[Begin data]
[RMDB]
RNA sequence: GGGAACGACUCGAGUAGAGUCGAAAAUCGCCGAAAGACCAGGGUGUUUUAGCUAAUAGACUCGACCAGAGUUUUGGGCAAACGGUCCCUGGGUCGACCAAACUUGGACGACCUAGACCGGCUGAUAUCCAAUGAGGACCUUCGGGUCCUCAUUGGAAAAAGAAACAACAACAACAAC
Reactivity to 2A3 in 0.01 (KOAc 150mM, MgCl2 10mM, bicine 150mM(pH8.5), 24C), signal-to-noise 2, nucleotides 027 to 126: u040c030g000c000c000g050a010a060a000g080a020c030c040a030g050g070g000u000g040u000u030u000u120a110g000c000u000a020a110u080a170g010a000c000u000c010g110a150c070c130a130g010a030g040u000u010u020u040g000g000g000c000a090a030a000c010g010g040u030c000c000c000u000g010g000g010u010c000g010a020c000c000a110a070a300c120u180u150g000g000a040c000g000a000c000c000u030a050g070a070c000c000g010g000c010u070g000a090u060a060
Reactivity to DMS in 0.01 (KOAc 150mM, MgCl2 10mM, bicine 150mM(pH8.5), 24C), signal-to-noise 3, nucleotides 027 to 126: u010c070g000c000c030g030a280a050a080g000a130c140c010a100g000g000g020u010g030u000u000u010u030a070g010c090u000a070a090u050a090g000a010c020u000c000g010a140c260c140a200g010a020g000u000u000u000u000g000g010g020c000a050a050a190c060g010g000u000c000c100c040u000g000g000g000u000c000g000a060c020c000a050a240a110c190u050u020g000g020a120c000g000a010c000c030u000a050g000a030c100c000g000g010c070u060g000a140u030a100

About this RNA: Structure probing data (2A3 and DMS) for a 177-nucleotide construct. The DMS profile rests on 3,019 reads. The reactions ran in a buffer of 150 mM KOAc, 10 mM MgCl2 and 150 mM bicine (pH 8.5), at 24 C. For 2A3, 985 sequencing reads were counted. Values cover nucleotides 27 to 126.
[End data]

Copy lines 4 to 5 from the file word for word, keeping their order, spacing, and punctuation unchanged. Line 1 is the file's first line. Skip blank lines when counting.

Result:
Reactivity to DMS in 0.01 (KOAc 150mM, MgCl2 10mM, bicine 150mM(pH8.5), 24C), signal-to-noise 3, nucleotides 027 to 126: u010c070g000c000c030g030a280a050a080g000a130c140c010a100g000g000g020u010g030u000u000u010u030a070g010c090u000a070a090u050a090g000a010c020u000c000g010a140c260c140a200g010a020g000u000u000u000u000g000g010g020c000a050a050a190c060g010g000u000c000c100c040u000g000g000g000u000c000g000a060c020c000a050a240a110c190u050u020g000g020a120c000g000a010c000c030u000a050g000a030c100c000g000g010c070u060g000a140u030a100

About this RNA: Structure probing data (2A3 and DMS) for a 177-nucleotide construct. The DMS profile rests on 3,019 reads. The reactions ran in a buffer of 150 mM KOAc, 10 mM MgCl2 and 150 mM bicine (pH 8.5), at 24 C. For 2A3, 985 sequencing reads were counted. Values cover nucleotides 27 to 126.